I bought two Oddvald trestles as I was inspired by the piano stand hack but both would have been overkill for my little keyboard. I then worked out this way to use a single trestle as the keyboard stand base.
It took 3 or 4 hours though I did it over a few days to let paint and glue dry.
The cost is £10 for the ODDVALD trestle and £7 for table top wood. I owned everything else already.
- One IKEA ODDVALD Trestle Stand
- SIGNUM Cable Trunking – Optional
Other materials and tools:
- Small piece of 18mm ply – 40cm x 30cm
- Large board for table top – 40cm x 90cm – I used 18mm spruce ply
- Drill, jigsaw, hand saw, file, sandpaper
- Black paint
- 6 x 4cm wood screws
- Wood glue
Instructions ODDVALD for keyboard stand
1. Draw out three brackets on the 40cm x 30cm ply using the measurements on the template or print out the A4 template to trace/mark them. If you print make sure the measurements are correct on the printed template.
2. Use a jigsaw to cut out the shape. Remember, the inside of the A shape needs to be a very tight fit on the sides of the top bar of the Oddvald so cut the wood slightly too large and use a square file to reduce it to size. Check often until brackets just about slide on while pulling the A shape open slightly.
3. Drill holes in brackets. The holes need to be around 50mm from the end of each bracket and counter sunk. The screws you have need to go from the counter sink through into the table top but not out the other side of the board so place your holes accordingly. I used 40mm wood screws.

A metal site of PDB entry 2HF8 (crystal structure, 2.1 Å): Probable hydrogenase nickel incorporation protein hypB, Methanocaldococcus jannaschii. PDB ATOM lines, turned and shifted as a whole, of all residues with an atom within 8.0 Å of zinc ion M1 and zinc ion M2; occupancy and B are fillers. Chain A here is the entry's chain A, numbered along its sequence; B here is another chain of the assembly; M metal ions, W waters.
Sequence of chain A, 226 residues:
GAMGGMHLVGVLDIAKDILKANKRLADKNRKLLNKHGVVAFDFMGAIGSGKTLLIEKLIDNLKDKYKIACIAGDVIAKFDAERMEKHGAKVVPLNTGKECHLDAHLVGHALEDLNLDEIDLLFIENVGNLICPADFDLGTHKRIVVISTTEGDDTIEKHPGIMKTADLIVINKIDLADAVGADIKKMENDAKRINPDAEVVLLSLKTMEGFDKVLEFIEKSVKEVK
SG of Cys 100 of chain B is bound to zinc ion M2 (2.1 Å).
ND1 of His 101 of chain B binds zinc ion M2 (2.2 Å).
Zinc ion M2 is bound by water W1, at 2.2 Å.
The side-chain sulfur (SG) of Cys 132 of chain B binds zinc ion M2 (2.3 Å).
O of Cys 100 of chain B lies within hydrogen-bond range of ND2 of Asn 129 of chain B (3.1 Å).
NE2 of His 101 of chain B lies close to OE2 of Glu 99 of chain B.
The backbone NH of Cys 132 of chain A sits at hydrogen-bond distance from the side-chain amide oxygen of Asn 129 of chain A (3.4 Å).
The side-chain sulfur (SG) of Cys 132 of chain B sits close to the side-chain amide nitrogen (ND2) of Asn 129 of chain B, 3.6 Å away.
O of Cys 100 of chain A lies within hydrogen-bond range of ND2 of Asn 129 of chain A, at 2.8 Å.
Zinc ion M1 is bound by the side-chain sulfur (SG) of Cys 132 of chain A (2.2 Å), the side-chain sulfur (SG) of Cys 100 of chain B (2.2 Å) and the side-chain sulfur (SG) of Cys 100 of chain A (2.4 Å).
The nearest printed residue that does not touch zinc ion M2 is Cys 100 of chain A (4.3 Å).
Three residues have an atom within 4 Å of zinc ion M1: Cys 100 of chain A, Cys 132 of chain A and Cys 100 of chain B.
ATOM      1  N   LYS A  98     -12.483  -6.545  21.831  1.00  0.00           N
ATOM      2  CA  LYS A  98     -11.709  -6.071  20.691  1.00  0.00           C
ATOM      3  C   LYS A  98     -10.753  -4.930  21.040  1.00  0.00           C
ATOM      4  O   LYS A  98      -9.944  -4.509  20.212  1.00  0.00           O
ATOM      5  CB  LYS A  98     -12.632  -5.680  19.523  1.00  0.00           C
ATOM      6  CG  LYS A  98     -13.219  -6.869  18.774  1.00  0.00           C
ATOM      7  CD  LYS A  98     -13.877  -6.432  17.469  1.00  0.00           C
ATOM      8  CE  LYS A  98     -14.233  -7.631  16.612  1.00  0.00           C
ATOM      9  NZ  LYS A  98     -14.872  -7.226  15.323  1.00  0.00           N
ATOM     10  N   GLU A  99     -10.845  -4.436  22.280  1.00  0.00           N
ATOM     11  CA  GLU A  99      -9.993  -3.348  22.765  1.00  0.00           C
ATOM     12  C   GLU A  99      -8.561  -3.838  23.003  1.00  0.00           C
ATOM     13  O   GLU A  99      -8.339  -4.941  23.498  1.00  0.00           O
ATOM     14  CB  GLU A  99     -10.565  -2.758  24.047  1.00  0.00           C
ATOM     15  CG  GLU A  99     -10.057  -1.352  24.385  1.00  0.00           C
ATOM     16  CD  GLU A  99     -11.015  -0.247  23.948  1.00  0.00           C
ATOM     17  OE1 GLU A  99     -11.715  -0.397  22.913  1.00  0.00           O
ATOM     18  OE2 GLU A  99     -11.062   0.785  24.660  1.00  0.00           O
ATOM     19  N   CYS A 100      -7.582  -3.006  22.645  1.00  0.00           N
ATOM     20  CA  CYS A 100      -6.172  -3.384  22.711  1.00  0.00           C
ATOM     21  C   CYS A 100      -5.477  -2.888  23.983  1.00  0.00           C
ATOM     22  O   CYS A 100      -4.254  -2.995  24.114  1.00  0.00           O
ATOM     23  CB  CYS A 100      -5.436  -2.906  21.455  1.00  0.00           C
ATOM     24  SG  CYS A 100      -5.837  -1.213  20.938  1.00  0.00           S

Get the right height
4. You need to lower the table height so your keyboard keys is at the standard 72cm-ish hight.
Use calipers or ruler and pencil to mark 60mm from the bottom around the end of each leg. As the legs are at an angle you need to mark around the entire leg.
Use a hand saw to cut each leg down to size. Use a file to take the edges of each leg.
5. You need to move the long crossbar back so it’s out of the way of your feet while you are sitting at the keyboard.
Take both short crossbars and mark 50mm in the centre of the wood from one end. Then use a 6mm wood drill bit to make hole.
6. Use black paint to paint all three brackets, the bottom of each leg if needed, and the inside of the holes left in the short cross bars.
7. Watch paint dry.
8. Slide the brackets onto top bar of ODDVALD bar, one in the centre and one around 30mm in from each end. Be careful not to cover the leg holes.
9. Lay the 40cm x 90cm table top on a solid surface and place the top bar with the brackets in the centre. Clamp or use heavy objects to hold brackets in place. Use a 2mm wood drill bit to drill guide holes in the table top.
10. Remove the brackets and top bar, glue the top of the brackets and place back on the table top. Clamp again. Screw in place. Let wood glue dry.
11. Attach ODDVALD legs. Then attach the short cross bars. Then use the 6mm holes you drilled earlier to attach the long crossbar.
12. Use a file to take any sharp edges and corners off the table top and sand sides, edges and top. You can stain or varnish the table top or just leave as is.
13. Attach SIGNUM or other cable management onto the underside at the back if needed. Chuck on your keyboard on the keyboard stand and start playing!
What do you like most about your keyboard stand?
I like the way the brackets are designed to clamp onto the top bar with no glue or screws or bolts.
What was the hardest part about this hack?
Shaping the insides of the brackets. It’s best to cut to slightly large and slowly file them down.
What to pay special attention to?
Make sure you’ve measured out the leg shortening cuts correctly! The wood is at an angle on both the x and y axis.
Looking back, would you have done it differently?
Used lacquer paint not cheap black paint.
~ by Nathan Rae @thenathanrae